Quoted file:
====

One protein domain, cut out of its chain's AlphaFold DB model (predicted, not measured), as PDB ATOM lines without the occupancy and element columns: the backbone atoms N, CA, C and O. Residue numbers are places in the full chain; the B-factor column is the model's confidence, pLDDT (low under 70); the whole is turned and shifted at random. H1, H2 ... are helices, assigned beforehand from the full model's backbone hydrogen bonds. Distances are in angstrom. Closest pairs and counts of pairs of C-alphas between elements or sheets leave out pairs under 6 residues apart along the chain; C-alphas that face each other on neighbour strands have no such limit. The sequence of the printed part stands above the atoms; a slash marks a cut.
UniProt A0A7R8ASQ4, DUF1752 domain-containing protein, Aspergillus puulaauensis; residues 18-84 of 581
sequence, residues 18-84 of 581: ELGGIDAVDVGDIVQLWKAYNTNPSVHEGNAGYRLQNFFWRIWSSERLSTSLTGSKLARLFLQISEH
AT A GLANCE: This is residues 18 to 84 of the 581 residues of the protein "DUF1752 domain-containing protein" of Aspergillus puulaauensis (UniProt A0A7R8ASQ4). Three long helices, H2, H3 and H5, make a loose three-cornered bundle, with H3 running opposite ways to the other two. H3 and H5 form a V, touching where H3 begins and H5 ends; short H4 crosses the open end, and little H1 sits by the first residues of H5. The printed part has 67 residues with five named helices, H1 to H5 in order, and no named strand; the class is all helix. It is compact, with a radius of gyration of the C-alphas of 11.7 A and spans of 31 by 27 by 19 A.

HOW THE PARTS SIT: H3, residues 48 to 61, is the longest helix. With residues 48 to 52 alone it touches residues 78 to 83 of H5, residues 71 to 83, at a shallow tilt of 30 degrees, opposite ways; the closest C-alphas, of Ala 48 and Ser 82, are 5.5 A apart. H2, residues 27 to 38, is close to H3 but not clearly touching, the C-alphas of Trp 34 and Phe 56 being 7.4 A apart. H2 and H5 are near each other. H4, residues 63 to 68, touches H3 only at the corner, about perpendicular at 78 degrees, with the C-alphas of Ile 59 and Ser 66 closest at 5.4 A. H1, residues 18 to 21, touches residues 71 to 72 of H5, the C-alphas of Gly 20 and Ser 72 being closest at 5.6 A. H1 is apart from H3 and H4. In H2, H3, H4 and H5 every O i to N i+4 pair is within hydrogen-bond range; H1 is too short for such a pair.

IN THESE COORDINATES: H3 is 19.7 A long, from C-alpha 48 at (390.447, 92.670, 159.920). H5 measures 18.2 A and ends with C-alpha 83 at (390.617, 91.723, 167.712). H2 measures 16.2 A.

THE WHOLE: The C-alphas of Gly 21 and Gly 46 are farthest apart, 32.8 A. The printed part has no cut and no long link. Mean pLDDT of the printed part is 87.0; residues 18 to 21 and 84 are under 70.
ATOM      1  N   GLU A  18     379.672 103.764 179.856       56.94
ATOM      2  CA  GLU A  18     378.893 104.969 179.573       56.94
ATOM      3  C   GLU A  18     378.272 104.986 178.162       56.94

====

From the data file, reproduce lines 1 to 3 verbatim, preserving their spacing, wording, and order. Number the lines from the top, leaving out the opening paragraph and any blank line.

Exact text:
UniProt A0A7R8ASQ4, DUF1752 domain-containing protein, Aspergillus puulaauensis; residues 18-84 of 581
sequence, residues 18-84 of 581: ELGGIDAVDVGDIVQLWKAYNTNPSVHEGNAGYRLQNFFWRIWSSERLSTSLTGSKLARLFLQISEH
AT A GLANCE: This is residues 18 to 84 of the 581 residues of the protein "DUF1752 domain-containing protein" of Aspergillus puulaauensis (UniProt A0A7R8ASQ4). Three long helices, H2, H3 and H5, make a loose three-cornered bundle, with H3 running opposite ways to the other two. H3 and H5 form a V, touching where H3 begins and H5 ends; short H4 crosses the open end, and little H1 sits by the first residues of H5. The printed part has 67 residues with five named helices, H1 to H5 in order, and no named strand; the class is all helix. It is compact, with a radius of gyration of the C-alphas of 11.7 A and spans of 31 by 27 by 19 A.